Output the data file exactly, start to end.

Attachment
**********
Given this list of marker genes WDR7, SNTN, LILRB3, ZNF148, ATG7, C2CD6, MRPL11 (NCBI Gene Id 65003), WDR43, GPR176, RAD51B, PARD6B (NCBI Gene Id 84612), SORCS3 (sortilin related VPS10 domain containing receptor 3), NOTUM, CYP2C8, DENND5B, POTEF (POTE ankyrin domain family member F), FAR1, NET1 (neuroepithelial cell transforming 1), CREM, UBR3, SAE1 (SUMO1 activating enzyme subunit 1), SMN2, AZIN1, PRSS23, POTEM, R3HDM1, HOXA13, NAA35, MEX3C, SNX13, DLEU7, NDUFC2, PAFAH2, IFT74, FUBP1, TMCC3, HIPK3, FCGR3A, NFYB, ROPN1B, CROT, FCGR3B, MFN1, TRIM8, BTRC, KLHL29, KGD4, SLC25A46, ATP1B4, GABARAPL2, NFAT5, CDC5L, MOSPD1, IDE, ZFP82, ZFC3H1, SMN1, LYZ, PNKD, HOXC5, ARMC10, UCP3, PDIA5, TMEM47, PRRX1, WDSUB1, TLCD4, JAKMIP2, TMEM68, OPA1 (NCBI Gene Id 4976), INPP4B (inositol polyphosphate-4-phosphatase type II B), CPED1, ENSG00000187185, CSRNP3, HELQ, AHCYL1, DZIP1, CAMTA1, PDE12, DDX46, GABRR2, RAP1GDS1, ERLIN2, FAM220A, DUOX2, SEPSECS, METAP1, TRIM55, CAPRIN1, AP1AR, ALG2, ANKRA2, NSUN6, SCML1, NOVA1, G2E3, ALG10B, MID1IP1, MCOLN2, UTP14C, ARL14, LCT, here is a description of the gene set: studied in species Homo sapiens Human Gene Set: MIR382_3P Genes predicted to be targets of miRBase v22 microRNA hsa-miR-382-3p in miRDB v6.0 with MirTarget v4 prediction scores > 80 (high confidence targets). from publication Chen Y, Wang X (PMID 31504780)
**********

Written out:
Given this list of marker genes WDR7, SNTN, LILRB3, ZNF148, ATG7, C2CD6, MRPL11 (NCBI Gene Id 65003), WDR43, GPR176, RAD51B, PARD6B (NCBI Gene Id 84612), SORCS3 (sortilin related VPS10 domain containing receptor 3), NOTUM, CYP2C8, DENND5B, POTEF (POTE ankyrin domain family member F), FAR1, NET1 (neuroepithelial cell transforming 1), CREM, UBR3, SAE1 (SUMO1 activating enzyme subunit 1), SMN2, AZIN1, PRSS23, POTEM, R3HDM1, HOXA13, NAA35, MEX3C, SNX13, DLEU7, NDUFC2, PAFAH2, IFT74, FUBP1, TMCC3, HIPK3, FCGR3A, NFYB, ROPN1B, CROT, FCGR3B, MFN1, TRIM8, BTRC, KLHL29, KGD4, SLC25A46, ATP1B4, GABARAPL2, NFAT5, CDC5L, MOSPD1, IDE, ZFP82, ZFC3H1, SMN1, LYZ, PNKD, HOXC5, ARMC10, UCP3, PDIA5, TMEM47, PRRX1, WDSUB1, TLCD4, JAKMIP2, TMEM68, OPA1 (NCBI Gene Id 4976), INPP4B (inositol polyphosphate-4-phosphatase type II B), CPED1, ENSG00000187185, CSRNP3, HELQ, AHCYL1, DZIP1, CAMTA1, PDE12, DDX46, GABRR2, RAP1GDS1, ERLIN2, FAM220A, DUOX2, SEPSECS, METAP1, TRIM55, CAPRIN1, AP1AR, ALG2, ANKRA2, NSUN6, SCML1, NOVA1, G2E3, ALG10B, MID1IP1, MCOLN2, UTP14C, ARL14, LCT, here is a description of the gene set: studied in species Homo sapiens Human Gene Set: MIR382_3P Genes predicted to be targets of miRBase v22 microRNA hsa-miR-382-3p in miRDB v6.0 with MirTarget v4 prediction scores > 80 (high confidence targets). from publication Chen Y, Wang X (PMID 31504780)